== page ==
The opinion section of the Sunday New York Times made for sobering reading this weekend. While the Times has hardly been a bastion of economic optimism of late, three op-eds stood out for their shared sense that we might be on the brink of truly wrenching change. Tom Friedman invoked an enviro-economic tipping point, citing one expert's prognosis of a "Great Disruption;" a best-selling author saw the risk of "economic cataclysm" in the bursting of Eastern Europe's foreign debt bubble; and another found parallels to the Austria-Hungary of 1913, one year before the war that ended at least three empires and mortally wounded a couple of others. But while the systemic unraveling of the past six months or so makes such possibilities likelier than they would have been just a few years ago, the odds still favor a much less drastic result than revolution or apocalypse. The enormous recent increase in the range of uncertainties we face lends added credibility to the direst scenarios. However, it's important to realize that these predictions are not certainties, unless our responses make them so. That applies to energy, as well.
When I think about the possible paths of energy supply and demand over the next few years, they depend much less on specific energy or environmental trends than on the future state of the economy. Forecasting oil prices has become meaningless without a clear view of growth, particularly in the US and China. Demand may have rebounded recently in the US, but the combination of a crippling financial crisis with a deep cyclical downturn has Americans questioning the future in ways that I haven't seen in decades, other than the immediate aftermath of 9/11. The tangible effects of what noted historian Niall Ferguson has dubbed the "Great Recession" serve to reinforce the hangover of millennial angst from the turn of the century, which manifested in the more extreme views of Y2K and more recently Peak Oil. Layer in the propensity of my own Baby Boom generation to see itself at the epicenter of great events, and the stage is set for receptiveness to the view that we stand on the brink of unprecedented, permanently life-altering change.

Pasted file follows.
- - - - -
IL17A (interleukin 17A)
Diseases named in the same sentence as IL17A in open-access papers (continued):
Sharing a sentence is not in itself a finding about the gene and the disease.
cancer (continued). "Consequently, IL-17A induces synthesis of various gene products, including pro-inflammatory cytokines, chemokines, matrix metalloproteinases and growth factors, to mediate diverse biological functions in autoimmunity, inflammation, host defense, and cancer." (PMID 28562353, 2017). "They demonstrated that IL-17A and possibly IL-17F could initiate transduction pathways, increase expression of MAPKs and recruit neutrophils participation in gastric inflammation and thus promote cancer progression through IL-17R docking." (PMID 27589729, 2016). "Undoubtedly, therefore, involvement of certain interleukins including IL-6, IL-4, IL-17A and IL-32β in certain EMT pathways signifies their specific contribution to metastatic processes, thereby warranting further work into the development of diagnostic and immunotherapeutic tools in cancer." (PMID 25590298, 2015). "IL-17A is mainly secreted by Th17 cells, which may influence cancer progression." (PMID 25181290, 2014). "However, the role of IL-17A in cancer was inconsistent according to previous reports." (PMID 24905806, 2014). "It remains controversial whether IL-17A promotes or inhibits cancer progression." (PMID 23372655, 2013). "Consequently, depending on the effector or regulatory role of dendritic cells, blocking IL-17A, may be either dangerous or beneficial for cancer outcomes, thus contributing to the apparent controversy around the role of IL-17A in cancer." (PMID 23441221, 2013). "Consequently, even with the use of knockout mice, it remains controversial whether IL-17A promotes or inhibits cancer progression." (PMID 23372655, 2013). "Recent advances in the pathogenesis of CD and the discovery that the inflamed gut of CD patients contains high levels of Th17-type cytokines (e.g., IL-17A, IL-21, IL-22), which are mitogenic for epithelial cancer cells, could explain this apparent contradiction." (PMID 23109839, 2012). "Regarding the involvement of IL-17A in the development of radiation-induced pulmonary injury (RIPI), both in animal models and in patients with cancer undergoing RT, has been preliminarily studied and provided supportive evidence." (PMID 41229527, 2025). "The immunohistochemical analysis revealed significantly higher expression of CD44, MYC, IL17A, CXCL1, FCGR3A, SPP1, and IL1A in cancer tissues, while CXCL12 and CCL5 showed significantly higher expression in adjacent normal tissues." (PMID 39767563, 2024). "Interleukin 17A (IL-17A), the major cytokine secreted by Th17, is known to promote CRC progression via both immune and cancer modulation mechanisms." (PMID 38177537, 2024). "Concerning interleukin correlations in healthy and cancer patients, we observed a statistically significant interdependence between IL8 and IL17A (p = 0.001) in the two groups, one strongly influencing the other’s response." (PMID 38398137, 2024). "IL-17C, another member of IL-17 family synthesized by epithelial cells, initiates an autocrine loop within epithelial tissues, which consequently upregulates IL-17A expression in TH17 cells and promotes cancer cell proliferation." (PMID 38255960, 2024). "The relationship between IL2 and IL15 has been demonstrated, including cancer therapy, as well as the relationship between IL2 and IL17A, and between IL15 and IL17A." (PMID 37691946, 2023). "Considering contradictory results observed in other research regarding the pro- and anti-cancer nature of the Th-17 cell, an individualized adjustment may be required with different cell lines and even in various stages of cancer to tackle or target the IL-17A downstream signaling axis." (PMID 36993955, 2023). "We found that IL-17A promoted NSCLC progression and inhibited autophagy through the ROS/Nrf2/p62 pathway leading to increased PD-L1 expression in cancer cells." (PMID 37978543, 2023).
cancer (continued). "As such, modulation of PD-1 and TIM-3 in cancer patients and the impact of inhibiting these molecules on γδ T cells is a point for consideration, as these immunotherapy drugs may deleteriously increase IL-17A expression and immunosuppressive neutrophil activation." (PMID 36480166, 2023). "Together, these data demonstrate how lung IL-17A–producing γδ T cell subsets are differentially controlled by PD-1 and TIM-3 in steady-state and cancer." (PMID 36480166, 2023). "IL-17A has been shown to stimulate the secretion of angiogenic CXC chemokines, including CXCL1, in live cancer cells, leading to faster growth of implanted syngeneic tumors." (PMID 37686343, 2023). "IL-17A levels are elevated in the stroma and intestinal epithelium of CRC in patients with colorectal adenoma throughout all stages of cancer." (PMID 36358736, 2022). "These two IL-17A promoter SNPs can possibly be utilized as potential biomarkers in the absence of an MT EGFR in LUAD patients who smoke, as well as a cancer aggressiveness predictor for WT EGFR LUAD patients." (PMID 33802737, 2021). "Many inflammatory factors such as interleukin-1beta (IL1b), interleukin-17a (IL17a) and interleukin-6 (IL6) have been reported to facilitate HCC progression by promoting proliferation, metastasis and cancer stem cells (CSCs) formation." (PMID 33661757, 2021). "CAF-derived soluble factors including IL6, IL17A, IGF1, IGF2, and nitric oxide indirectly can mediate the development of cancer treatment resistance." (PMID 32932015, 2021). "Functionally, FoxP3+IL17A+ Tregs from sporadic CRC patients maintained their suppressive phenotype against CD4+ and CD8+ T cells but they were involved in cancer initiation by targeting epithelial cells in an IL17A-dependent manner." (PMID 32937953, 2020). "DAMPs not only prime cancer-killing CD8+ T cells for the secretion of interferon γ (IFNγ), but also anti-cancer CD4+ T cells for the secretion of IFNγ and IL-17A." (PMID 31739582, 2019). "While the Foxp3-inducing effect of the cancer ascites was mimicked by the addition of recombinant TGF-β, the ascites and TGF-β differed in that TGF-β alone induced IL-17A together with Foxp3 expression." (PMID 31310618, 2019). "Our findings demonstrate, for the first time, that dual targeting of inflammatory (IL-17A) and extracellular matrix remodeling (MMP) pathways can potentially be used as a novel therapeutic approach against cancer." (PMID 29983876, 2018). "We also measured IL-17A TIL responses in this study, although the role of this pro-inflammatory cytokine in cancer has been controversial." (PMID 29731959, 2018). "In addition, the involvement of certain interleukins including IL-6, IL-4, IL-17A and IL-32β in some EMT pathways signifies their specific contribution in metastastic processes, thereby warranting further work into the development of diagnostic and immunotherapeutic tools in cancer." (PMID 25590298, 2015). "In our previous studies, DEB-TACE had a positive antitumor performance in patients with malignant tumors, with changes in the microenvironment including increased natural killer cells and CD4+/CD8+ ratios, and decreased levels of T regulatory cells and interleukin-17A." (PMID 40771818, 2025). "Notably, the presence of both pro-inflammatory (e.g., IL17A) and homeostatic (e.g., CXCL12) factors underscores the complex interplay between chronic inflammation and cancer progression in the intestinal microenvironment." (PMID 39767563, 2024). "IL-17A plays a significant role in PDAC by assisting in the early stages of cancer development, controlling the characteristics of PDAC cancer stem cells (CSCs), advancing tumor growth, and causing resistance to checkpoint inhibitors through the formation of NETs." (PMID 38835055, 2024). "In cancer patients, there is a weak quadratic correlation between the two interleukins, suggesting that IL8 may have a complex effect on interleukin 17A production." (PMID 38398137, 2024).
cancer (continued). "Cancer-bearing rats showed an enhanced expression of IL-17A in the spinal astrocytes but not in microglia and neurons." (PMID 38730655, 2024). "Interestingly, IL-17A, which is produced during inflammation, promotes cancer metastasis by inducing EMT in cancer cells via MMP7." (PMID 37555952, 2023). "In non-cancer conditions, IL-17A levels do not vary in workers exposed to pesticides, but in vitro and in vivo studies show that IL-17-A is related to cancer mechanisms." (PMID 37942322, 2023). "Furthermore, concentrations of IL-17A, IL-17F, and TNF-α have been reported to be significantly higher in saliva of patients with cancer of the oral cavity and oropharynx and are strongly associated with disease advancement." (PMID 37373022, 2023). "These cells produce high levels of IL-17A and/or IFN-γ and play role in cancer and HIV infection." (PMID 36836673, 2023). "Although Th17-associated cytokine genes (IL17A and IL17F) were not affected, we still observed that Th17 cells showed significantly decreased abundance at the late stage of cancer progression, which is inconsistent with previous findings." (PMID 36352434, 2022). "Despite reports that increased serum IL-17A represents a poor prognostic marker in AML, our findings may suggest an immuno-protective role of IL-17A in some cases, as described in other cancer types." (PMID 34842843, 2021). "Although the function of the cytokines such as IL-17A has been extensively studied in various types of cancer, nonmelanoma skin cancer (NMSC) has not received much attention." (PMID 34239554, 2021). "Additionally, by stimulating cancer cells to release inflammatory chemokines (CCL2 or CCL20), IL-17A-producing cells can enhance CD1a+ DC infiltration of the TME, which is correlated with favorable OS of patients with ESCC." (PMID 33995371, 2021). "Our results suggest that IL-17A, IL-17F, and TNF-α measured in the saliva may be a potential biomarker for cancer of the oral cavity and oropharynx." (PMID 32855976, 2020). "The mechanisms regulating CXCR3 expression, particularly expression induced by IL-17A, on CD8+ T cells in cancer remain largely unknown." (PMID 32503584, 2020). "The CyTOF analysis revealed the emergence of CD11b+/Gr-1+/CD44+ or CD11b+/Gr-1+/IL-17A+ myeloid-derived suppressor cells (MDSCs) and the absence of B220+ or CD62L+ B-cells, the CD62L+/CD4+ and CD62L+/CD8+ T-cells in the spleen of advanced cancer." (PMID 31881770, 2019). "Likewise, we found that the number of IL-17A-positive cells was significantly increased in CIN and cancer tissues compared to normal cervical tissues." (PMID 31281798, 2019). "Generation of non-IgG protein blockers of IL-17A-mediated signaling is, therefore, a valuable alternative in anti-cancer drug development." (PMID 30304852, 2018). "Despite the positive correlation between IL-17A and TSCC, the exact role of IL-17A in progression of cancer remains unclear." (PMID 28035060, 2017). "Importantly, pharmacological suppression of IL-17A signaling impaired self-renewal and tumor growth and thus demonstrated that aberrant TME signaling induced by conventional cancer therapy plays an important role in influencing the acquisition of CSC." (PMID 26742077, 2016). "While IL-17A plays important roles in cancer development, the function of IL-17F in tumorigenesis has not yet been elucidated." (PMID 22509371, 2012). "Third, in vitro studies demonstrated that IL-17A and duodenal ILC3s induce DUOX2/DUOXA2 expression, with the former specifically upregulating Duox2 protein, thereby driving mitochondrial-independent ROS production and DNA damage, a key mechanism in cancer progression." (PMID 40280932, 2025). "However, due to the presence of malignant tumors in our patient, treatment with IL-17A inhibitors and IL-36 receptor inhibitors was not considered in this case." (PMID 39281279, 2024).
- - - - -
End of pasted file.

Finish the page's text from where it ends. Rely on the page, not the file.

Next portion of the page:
When I was involved in my first scenario planning project at Texaco, we came up with three remarkably insightful views of the future of the energy industry, at least two of which have remained relevant far longer than any of us could have guessed. They received wide distribution throughout the company and had the general support of many in upper management. However, that project also came up with the seeds of another scenario, a much darker view involving the rejection of globalization and a growing wave of anti-Americanism around the world. Although in some respects it was no less prescient--or challenging--than the other three scenarios, it went nowhere, because the context for exploring it didn't exist in 1997. The external consultants who guided us through the process advised us not to pursue it, or risk destroying the credibility of the entire effort. That was good advice, even in retrospect, and it served as a useful lesson about the way that assessments of the future interact with our views of the present and our experience of the past. They must also be grounded in reality.
That's certainly true for energy, today. However much we might consider our energy future to be in flux, our views of it must take into account the embedded dominance of fossil fuels in our energy systems. Given the scale of these systems, that dominance will still exist next year and the following year, no matter what policies are enacted in the US or elsewhere. This might all seem to be up for grabs, but that's really only true in the long term. I've believed for a long time that we are on the threshold of a revolution in the ways that we produce and use energy, and it has arguably already begun. But no matter what happens in the economy, short of a massive global collapse, this revolution cannot be completed overnight. It will take decades, and that is equally true of our response to man-made climate change, which took a century to create.
Whenever I watch the news or read the latest statistics about the economy, I worry about what next year might look like. The uncertainties are huge and daunting. But I also know that while the chances of a Great Depression-style collapse or a radical socio-enviro-political transformation have risen, the economic future is likelier to resemble the last few decades, minus the unsustainable levels of personal and institutional debt. In the same way, the energy transformation is likely to play out as a set of big, gradual shifts: away from coal and other carbon-intensive fuels and toward renewable energy and nuclear power, and away from liquid transportation fuels and towards the eventual electrification of most ground vehicles. These transitions will take time, and that means that, whatever their price, a decade from now there will still be electricity and natural gas for the appliances and devices you buy today, and there will still be fuel for the car you buy today. That's one set of uncertainties over which we shouldn't lose sleep.